posted on May 14, 2003 09:32:56 AM new
I have a set of 12 teaspoons by R.Wallace. They are marked 1835, is that the pattern # or the date? There is no hallmark, so can I assume that they are not sterling silver? Close to the bowl is the word "triple", any idea what that means. Also, there is an engrave "M" or "W" on the end, which way up should the engraved letter be, with the handle facing up or down? I appreciate any help, there are far to many unknowns to list at the moment.
posted on May 14, 2003 10:39:31 AM new
It's not Sterling it's silverplate; the "triple" likely refers to triple plate.
If you can post a scan or photo of the handle, I can check my book tonight to see if we can identify the pattern. You'll do
much better if you can include the pattern name in your listing.
If you hold the fork up, (with the tines at the lower end and handle at the top), I beleive that's the way the monogram should be read.
posted on May 14, 2003 11:56:45 AM new
I am not sure about this, but it appears as it might ne "Grape" made starting in 1910. The 1835 on the spoon is the year that the Wallace Co. started making silver ware. They made both Sterling & plate. This plate (triple plated). The value is diminished because of the mongram. It cannot be removed from plate without doing a resilver which makes it cost prohibitive.
posted on May 14, 2003 01:00:49 PM new
Sorry, Sanmar, but that's a floral pattern. Not grape.
1835 is the year Wallace Silversmiths was established and "1835 R. Wallace" is a manufacturer's mark.
There is no pattern name for this design that I could find.
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That is Wallace's "Floral" pattern. It's a multi-motif pattern, which means that there are different designs for different pieces. Most of the teaspoons you see have a different flower in the middle of the handle--I think it's an orchid--so you might get a nice price. I believe this was sold from about 1903 or 1904 until around 1917, so it's solidly in the Art Nouveau period. There are a number of open and closed auctions, so you can get a good idea of what these are likely to bring. You might get a better price selling these in pairs (one auction at a time) instead of selling all at once.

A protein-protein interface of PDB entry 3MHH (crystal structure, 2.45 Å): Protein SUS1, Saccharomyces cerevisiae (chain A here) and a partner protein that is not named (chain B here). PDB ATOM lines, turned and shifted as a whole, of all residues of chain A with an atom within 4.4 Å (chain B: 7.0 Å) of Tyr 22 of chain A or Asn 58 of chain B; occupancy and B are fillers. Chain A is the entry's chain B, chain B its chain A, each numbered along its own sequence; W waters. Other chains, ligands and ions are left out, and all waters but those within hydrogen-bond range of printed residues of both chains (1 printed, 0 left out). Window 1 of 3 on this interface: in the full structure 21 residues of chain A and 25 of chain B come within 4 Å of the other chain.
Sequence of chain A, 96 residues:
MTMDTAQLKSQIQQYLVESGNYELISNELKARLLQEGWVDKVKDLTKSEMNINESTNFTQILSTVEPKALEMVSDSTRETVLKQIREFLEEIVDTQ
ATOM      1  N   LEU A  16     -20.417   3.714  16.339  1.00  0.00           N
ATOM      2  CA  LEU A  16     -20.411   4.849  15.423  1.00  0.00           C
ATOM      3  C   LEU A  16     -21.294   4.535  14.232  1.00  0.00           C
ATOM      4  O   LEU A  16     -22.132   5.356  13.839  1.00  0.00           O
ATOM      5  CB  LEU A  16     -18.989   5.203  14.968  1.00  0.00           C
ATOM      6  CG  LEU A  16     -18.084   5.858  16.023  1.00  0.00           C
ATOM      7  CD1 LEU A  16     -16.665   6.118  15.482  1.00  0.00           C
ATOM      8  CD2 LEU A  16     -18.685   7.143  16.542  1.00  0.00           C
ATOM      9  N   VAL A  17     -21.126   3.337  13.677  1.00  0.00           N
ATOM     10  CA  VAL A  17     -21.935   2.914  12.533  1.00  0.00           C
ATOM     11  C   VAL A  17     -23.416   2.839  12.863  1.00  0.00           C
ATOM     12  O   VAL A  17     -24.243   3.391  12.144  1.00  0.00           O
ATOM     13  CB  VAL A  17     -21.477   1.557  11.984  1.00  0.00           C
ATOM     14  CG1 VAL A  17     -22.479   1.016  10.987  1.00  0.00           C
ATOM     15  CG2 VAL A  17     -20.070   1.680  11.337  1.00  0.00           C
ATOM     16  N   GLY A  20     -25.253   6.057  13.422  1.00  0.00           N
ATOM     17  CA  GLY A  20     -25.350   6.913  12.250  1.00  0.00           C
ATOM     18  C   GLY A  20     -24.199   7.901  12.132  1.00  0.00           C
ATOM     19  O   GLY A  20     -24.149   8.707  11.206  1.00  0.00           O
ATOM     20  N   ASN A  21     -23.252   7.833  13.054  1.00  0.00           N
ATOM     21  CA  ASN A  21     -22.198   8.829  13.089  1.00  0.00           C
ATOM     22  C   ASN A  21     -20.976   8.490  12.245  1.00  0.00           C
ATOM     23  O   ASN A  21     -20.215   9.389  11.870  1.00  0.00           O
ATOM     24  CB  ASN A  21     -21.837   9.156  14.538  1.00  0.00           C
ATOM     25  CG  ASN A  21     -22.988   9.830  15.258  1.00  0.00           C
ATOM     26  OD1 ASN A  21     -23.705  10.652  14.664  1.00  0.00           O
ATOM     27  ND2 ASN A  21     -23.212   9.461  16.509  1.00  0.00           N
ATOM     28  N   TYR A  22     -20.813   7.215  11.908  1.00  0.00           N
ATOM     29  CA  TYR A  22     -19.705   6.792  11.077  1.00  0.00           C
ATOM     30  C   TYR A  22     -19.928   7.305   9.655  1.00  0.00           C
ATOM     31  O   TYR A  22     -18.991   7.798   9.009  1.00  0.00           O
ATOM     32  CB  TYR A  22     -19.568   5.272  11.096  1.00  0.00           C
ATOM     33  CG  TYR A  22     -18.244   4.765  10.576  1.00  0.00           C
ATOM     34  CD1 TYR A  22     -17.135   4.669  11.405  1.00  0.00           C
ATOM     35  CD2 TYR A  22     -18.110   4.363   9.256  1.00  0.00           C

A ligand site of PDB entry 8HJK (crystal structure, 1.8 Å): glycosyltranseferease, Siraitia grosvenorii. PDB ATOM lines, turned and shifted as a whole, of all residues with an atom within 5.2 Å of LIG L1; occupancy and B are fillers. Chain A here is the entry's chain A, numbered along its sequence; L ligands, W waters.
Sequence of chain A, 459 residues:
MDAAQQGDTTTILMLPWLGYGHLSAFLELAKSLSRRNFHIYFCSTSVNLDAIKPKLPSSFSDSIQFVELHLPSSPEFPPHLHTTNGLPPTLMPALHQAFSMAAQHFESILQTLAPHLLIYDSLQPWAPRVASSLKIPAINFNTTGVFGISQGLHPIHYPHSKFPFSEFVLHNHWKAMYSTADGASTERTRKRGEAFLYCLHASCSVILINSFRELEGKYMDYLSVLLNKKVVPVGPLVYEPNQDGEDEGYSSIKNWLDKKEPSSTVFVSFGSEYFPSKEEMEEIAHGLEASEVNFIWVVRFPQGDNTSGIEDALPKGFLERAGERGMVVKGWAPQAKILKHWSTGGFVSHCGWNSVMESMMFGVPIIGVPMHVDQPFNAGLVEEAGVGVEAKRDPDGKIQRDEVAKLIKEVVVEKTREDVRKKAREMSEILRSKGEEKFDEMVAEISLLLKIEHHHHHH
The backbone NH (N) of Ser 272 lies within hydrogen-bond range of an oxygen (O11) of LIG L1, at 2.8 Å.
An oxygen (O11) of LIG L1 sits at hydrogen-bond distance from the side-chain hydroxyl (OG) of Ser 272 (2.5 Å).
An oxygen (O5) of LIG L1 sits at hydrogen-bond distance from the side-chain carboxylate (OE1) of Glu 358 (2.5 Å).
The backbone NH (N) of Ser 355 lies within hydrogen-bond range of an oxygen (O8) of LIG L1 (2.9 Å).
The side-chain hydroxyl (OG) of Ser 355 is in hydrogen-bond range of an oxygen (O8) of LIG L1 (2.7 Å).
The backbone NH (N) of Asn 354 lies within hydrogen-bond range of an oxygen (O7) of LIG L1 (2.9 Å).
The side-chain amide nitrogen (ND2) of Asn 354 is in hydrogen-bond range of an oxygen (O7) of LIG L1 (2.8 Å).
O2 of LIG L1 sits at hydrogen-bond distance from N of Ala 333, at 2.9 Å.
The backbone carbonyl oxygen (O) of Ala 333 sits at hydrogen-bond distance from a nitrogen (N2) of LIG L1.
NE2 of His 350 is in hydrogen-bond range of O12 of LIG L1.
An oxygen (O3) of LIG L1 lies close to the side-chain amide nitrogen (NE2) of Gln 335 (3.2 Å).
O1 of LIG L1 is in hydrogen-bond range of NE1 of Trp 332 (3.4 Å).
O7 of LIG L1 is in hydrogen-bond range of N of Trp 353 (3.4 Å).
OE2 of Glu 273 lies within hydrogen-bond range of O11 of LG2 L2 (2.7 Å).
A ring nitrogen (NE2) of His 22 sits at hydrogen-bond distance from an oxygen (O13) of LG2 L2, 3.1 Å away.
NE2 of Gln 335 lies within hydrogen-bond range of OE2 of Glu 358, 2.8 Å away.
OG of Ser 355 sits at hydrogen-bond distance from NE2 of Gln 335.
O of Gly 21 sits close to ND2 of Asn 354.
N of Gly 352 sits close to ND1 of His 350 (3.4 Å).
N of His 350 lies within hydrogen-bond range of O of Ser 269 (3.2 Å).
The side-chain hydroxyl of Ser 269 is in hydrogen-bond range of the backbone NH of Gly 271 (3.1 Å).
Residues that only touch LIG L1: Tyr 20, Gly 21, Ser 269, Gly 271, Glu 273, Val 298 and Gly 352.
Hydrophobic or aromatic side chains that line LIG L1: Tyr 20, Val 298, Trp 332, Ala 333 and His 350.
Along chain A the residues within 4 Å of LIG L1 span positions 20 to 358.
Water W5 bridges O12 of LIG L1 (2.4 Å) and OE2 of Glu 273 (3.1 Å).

I think the poppy design is the most beautiful of the handles. The berry spoon also has it, and that's what started me collecting it for myself! I have a huge set, and now I just look for the unusual serving pieces if they're at a decent price.
Here's an auction (it closes today) for the berry spoon with a very good picture of the handle detail if anyone's interested.
posted on May 15, 2003 04:29:25 AM new
Thanks lurkyloo that's a great help. I was going to sell them as a set as they came in one of those fabric roll-up containers, but maybe I would be better so sell them in 2's, I suppose there are always people looking for small amounts to complete sets. I didn't realize that it was so old.
posted on May 15, 2003 03:19:31 PM new
Amber, I think selling them in 2's is the best way to go if you don't mind putzing with them a bit. I usually shine them up enough to tell if there is wear to the plating, (check the heels of the spoons, that's where it seems to show up first).
It doesn't look like they are terribly tarnished right now.
posted on May 15, 2003 06:06:53 PM new
Thanks for the advise cobblecreek. I can see no wear of the plate at all, and almost no tarnish, but the undersides of the bowls are quite scratched with wear, I don't suppose there is anything I can do about that.